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FILE - In this Wednesday, Oct. 19, 2016, file photo, U.S. astronaut Shane Kimbrough, a member of the main crew to the International Space Station (ISS), talks to his relatives prior to the launch of the Soyuz MS-02 space ship, in Russian leased Baikonur cosmodrome, Kazakhstan. NASA said Monday, Nov. 7, that astronaut Kimbrough filed his ballot from the International Space Station sometime over the past few days. (AP Photo/Ivan Sekretarev, Pool, File)

'Vote while you float.' At least that's what one astronaut did.


The lone American astronaut who won't be able to make it to the polls Tuesday is keeping with NASA's motto of "Vote while you float." 

On Monday, NASA said astronaut Shane Kimbrough cast his ballot from the International Space Station. 

Before launching into space, Kimbrough said it would be cool to be able to say "I voted from space." 

NASA also noted that Kate Rubins, who was previously at the space station, cast an absentee ballot from out of this world before returning to Earth.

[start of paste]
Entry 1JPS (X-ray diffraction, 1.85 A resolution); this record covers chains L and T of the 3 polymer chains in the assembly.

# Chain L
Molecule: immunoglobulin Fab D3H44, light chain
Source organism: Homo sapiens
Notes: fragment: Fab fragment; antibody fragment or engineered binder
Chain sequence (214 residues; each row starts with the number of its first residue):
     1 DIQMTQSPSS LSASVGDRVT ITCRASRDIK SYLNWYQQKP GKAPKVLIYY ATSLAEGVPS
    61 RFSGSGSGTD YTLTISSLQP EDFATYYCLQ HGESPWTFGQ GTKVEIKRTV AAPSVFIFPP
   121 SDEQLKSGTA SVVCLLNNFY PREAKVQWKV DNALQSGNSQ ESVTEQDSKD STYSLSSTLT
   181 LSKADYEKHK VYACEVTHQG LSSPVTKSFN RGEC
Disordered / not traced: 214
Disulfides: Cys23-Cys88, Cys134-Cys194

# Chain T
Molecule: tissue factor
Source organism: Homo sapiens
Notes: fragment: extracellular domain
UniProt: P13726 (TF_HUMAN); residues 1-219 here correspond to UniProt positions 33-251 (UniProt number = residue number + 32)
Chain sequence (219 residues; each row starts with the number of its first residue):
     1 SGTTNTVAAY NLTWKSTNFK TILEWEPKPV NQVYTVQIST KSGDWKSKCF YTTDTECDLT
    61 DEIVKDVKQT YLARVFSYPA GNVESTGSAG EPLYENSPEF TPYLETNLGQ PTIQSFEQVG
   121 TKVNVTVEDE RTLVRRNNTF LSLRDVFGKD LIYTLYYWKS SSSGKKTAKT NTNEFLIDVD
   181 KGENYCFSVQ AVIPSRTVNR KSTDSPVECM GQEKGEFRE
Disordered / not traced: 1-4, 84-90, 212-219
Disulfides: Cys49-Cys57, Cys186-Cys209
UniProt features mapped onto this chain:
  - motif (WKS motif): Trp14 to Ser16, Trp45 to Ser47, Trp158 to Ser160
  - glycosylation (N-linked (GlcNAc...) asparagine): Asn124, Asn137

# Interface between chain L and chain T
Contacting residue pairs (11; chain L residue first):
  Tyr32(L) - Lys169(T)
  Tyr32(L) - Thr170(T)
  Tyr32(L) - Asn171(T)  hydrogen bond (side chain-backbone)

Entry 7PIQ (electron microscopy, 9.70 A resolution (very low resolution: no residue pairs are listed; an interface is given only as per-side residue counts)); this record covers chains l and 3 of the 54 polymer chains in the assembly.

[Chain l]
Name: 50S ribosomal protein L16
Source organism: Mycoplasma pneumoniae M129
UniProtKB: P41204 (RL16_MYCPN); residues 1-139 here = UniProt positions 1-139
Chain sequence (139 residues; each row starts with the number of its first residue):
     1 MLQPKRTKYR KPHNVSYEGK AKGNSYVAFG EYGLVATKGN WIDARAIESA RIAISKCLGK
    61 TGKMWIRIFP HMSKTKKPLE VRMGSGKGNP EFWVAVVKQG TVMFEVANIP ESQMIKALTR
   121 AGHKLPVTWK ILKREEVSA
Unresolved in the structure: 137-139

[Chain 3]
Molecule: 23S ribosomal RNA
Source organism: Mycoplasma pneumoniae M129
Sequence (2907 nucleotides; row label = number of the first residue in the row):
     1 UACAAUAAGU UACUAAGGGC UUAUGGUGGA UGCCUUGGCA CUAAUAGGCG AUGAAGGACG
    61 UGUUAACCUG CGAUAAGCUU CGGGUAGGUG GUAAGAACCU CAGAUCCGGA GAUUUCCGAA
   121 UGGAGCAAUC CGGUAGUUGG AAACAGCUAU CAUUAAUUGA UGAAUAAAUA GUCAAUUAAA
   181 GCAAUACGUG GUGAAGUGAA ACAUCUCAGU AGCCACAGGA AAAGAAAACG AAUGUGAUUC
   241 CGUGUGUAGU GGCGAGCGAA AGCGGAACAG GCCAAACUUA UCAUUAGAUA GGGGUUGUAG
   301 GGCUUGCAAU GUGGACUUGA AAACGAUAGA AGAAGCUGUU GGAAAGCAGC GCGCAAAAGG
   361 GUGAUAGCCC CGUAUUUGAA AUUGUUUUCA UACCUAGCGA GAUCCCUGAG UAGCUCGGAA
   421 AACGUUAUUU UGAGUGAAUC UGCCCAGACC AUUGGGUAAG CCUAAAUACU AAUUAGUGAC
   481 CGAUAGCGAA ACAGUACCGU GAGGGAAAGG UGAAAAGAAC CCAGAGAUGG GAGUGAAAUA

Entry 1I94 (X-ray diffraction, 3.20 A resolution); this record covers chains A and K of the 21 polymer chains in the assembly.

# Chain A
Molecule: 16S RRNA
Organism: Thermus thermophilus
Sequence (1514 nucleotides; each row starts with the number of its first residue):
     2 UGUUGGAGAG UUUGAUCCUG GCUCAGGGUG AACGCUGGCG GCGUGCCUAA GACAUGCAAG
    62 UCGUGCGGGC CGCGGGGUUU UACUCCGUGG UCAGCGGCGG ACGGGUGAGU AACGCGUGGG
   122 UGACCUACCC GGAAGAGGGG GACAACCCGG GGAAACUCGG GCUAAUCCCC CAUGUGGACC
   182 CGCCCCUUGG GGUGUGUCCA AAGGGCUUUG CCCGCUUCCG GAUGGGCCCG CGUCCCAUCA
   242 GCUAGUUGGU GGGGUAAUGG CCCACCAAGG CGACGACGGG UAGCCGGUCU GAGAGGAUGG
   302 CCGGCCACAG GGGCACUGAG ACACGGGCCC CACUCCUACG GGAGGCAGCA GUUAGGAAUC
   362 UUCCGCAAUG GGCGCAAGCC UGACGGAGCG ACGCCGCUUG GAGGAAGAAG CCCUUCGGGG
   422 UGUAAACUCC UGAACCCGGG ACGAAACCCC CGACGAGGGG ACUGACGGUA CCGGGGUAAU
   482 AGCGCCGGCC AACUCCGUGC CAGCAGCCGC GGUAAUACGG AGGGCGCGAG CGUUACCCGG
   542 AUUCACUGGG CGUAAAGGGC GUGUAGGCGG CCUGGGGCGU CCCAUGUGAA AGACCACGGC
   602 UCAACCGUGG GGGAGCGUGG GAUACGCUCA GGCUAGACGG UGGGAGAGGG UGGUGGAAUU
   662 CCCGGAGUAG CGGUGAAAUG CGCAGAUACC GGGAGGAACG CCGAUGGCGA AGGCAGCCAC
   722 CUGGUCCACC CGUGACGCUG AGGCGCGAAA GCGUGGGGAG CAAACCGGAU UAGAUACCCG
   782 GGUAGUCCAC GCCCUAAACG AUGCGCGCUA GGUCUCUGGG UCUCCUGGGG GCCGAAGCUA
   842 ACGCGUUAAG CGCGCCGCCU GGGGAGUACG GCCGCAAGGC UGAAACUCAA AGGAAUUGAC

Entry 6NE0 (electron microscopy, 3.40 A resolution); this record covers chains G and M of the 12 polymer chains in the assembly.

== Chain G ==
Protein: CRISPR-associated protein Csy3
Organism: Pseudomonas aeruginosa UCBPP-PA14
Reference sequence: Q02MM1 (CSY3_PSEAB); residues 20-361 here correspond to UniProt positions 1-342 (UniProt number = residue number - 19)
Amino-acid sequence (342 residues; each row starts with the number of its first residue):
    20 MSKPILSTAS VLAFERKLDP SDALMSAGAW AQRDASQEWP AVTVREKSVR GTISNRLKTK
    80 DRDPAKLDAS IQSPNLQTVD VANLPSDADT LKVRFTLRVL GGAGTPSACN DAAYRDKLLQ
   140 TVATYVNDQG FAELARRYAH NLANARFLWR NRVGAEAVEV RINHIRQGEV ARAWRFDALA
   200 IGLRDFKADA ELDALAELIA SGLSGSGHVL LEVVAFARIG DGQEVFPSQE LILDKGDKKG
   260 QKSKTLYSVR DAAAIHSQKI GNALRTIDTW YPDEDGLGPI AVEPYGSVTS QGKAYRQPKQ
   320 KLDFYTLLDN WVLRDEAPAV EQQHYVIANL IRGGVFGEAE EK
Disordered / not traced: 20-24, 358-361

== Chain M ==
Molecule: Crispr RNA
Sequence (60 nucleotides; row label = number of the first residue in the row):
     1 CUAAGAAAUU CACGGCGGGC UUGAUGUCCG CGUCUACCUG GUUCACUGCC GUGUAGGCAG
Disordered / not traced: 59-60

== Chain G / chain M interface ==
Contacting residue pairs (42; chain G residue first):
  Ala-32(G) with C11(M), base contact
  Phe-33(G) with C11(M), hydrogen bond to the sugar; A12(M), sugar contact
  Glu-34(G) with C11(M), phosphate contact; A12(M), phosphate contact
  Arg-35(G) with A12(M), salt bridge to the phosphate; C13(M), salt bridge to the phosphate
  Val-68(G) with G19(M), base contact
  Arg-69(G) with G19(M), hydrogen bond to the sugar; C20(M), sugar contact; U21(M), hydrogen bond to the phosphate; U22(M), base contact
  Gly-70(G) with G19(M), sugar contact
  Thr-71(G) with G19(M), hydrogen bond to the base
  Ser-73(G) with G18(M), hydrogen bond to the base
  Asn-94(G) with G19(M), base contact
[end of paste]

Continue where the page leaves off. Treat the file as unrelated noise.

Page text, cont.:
According to NASA, a Texas law from 1997 allows astronauts to vote from space. NASA said nearly all their astronauts live in Houston, Texas, so they have the ability to vote from space. 

The voting process, however, begins a year before launch for NASA's astronauts. That's because they have to decide which elections they wish to vote in.

Six months before the elections, astronauts are given a "Voter Registration and Absentee Ballot Request - Federal Post Card Application.”

NASA astronaut David Wolf was the first American to vote in space.

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